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Everything posted by meghann

  1. Oof, without seeing it from the front, I wouldn't want to call that one. I might be crazy, but I'm wondering if female tree swallow is on the table, too, with how white it looks underneath. Good luck getting better shots tomorrow!
  2. Actually, with the combination of both a belly band and patagial bars, this looks good for a Red-tailed Hawk. Rough-legged Hawks usually have a much darker belly band, and they do have dark marks on the wings, but it's closer to the "wrists" than the "shoulders". Welcome to Whatbird! It's always helpful to include your location in a post, too. 🙂
  3. Rarest overall would be Northern Lapwing in 2013. My only Code 4. Seen about an hour from the coast in Georgia. The only picture I got was terrible, because he was pretty far out in a field. lapwing1 by midgetinvasion, on Flickr Rarest for my state would be Mountain Bluebird, I believe. It was two years ago, and to my knowledge, it was the first time the bird had been seen in the state. He was here in Augusta for a day, hanging out with the Eastern Bluebirds on the airport fence, and then he was gone. Mountain Bluebird by midgetinvasion, on Flickr
  4. Hmm, wait for others, but I think the lack of streaking on the undertail coverts says yes.
  5. Ring-billed Gull. One born last year, I believe.
  6. Welcome to Whatbird! I have some guesses, however location would really help! When and where was this video taken? It will also help the moderator know which Identify forum to move it to. 🙂
  7. I was torn between Clay-colored and Brewer's, but I think the streaks on the nape mean Brewer's. Song would have dark streaks on the breast. Edit-apparently was posting at the same time as Melierax!
  8. Just sharing. My daughters and I were strolling on Jekyll Island here in Georgia yesterday. A park ranger caught our attention and showed us the plover chicks. They had hatched just the day before! Cute little buggers. I could not get close enough for decent pictures, but at least you can get an idea. Wilson's Plover parent and chick by midgetinvasion, on Flickr Plover adult and chicks by midgetinvasion, on Flickr One day old Wilson's Plover by midgetinvasion, on Flickr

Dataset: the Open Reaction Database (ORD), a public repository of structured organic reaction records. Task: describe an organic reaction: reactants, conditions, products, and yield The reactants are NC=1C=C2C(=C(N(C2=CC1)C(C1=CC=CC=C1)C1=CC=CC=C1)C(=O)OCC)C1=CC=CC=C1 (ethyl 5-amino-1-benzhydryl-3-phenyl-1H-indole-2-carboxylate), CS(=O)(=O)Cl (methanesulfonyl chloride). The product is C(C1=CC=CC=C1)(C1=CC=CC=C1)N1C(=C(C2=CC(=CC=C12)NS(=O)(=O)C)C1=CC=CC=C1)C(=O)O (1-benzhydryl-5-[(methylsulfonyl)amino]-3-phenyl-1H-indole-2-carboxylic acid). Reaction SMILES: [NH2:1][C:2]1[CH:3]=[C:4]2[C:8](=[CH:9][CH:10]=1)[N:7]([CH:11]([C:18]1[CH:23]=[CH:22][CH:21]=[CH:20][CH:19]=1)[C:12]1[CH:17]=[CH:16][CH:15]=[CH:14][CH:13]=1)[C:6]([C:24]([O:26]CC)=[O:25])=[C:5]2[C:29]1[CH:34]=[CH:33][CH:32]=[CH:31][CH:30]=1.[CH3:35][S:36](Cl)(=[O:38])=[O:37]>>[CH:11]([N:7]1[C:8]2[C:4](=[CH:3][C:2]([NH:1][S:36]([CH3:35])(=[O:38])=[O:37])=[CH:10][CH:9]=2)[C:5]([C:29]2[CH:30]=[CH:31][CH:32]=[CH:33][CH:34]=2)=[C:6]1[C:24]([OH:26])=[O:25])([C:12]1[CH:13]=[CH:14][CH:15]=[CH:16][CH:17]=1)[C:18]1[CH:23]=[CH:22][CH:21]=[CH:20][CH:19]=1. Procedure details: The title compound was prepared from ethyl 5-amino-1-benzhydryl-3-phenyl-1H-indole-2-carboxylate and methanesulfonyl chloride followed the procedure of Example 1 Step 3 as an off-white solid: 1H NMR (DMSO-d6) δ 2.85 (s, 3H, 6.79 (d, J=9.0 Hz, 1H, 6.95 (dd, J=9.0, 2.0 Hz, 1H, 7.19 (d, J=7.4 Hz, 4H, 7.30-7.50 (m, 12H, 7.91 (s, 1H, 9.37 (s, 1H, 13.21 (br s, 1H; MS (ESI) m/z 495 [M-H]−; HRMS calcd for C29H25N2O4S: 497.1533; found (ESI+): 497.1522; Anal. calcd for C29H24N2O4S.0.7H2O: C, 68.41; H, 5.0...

9. Your logic is correct. Female Downy Woodpeckers do not have the red. (Juveniles don't either, but your bird is an adult.)
  10. Thanks, y'all. Maybe someday I'll get a handle on peeps. . . .
  11. Definitely an oriole. I think you're right about Bullock's with that much white.
  12. Yes, a vireo, but with the lack of any yellow or green tones, I'm wondering if this is a Plumbeous.
  13. Actually, with that buffy wash behind the stripes down the flanks, I believe this is a Lincoln's.
  14. Ah, I didn't think about range. On ebird, in Texas they don't have any sightings north of the I-10 corridor. Hrmmm.
  15. Ah, with the white cheek, think Creeker has it. No wonder it didn't look quite right for either Broad-winged or Red-shouldered.
  16. Thanks. What shots would be needed to distinguish pure from hybrid?
  17. Eye color rules out an accipiter hawk. They have yellow eyes. I think this is either an immature Broad-winged or Red-shouldered.
  18. Baby birds can be tough to ID, but I think you are correct about it being a grackle.
  19. Despite being poured on multiple times yesterday (and also managing to get sunburned. . .), I had a really good day yesterday. The two I was most excited about, as they were both nemesis birds for me: Roseate Spoonbill by midgetinvasion, on Flickr
  20. I had wondered about Common, but wasn't sure. I think that may be a lifer, too. I need to go back and look. I usually only see Forster's. Thanks!
  21. Yesterday, at a WMA along Georgia's Southern coast. Listed on ebird, the expected species here are Black-bellied Whistling Ducks, Mallard, Wood Ducks, BW Teal, Mottled, Mallard/Mottled hybrid, and American Black Duck/Mottled Hybrid. BW Teal, Wood Duck, and the whistling ducks were all seen. I did not see any male Mallards. (this one is super bad, sorry.) and then this mama and babies
  22. Yesterday, Jekyll Island, GA. Was in a large flock of Royal Terns, and a few Sandwich Terns. Seemed a bit smaller than the Sandwich. And then a different one in flight, this one may not be identifiable. Lastly, please confirm Gull-billed Tern. This was also yesterday, at a WMA along Georgia's coast. It is a lifer for me, which is why I'd like the confirm. 🙂
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